The largest majority of the pumpkin crop goes to Oklahoma City and Dallas. Some of Pyle’s pumpkins end up in Mississippi, Arkansas and Louisiana. (Journal photo by Lacey Newlin.)

Fall means cooler weather, leaves falling off trees and of course, pumpkins. They are the unofficial mascot for autumn and whether you like pumpkin spice or not, just about everyone can agree they are significant to this season. If you need any more proof, just ask Charlie Brown and his gang.

For Jason and Lindsey Pyle of Floydada, Texas, pumpkins are big business. Their farm, known as Pumpkin Pyle, encompasses 750 acres of farm ground literally crawling with all types of pumpkins. A three-generation operation, Pumpkin Pyle, was started in 1991 by Jason, then 17, along with his father and grandfather.

“The last few years, my parents have started to cut back so we’ve added Matthew Rainwater and his wife, Kember, to our operation,” Pyle said. “The great thing about our business is when people call they’re really talking to an owner, whether they get ahold of me, Lindsey, Matt, Kember or my parents.”

Most pumpkin set-ups are not going to be planting at this volume for a number of reasons including time, expense and unpredictability of the weather and market. Pyle says it also takes a significant time period to develop a customer base.

“It takes a long time to get your name out there and become a producer people want to buy from,” Pyle confessed. “A lot of people get in it and after two years think this is terrible and they’re hard to sell. And it is if you don’t know where to sell. You can’t just be in it for three or four years and stop. When I started I used to have to look for people to buy from me and now they come to me.”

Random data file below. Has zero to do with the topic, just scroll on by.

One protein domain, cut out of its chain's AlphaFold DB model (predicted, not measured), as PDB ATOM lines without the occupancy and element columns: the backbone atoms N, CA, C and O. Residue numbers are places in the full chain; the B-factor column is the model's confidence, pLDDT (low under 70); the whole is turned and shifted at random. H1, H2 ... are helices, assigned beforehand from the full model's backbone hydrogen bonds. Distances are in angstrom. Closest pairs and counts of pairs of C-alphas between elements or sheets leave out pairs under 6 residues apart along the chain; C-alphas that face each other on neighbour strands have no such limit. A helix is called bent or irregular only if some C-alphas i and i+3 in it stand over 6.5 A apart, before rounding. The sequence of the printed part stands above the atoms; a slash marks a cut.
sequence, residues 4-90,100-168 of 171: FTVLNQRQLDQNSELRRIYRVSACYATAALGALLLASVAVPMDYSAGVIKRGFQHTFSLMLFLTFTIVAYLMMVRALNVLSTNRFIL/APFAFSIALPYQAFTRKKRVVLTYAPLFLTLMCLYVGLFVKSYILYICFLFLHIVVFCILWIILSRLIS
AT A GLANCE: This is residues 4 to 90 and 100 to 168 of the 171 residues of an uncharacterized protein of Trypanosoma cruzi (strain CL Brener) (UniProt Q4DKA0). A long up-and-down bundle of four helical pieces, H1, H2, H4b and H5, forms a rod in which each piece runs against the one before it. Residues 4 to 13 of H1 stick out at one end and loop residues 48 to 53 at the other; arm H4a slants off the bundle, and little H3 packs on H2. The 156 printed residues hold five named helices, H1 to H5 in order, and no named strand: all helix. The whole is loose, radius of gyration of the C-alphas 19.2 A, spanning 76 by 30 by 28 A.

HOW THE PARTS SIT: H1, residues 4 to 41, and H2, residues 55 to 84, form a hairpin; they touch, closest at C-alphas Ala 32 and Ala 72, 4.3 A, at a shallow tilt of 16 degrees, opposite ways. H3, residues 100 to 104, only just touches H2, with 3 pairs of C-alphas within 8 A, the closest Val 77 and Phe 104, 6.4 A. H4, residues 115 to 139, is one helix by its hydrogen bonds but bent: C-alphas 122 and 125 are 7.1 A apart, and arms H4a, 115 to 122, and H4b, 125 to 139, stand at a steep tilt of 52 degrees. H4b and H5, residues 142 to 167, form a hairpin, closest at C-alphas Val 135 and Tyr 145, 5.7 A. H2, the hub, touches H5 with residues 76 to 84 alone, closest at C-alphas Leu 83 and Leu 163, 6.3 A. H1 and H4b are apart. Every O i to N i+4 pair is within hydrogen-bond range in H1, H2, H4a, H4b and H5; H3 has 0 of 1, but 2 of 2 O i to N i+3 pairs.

Pumpkin Pyle raises 70 to 80 different varieties of pumpkins. They grow anything from Cinderella pumpkins to Big Macs, which can weigh 200 pounds, to the minis that fit in the palm of your hand.

“We also grow Indian corn, gourds, squash, corn and wheat bundles and hay bales,” Pyle added. “Basically I’m a one stop shop for pumpkin patches. I’m catering to my customers because they need all this stuff for their pumpkins patches and they don’t want to have to go to six different places to get what they need.”

Pumpkin Pyle supplies a lot of pumpkin patches in the Dallas and Oklahoma City areas. The operation also sells to H-E-B and United Supermarkets as well as the Dallas Arboretum and Botanical Gardens and Calloway’s Nursery, also in the Dallas area.

“It’s pretty neat to see the same customers that you’ve had for a long time and they keep coming back year after year,” Pyle said. “Most of my customers have been with me for a long time and we’ve grown together.”

Southern destinations

The largest majority of the crop goes to Oklahoma City and Dallas. But some of Pyle’s pumpkins end up in Mississippi, Arkansas and Louisiana. Customers will order specific quantities of each variety and a truck will be sent to pick up the order where it is hand-selected and loaded onto a semi.

But a lot of work is put in before a pumpkin can light-up a porch on Halloween night. Pyle says they usually start planting around May, with some of the bigger varieties being sown around May 15 to 20. Eventually more varieties are planted around June 10 to 15.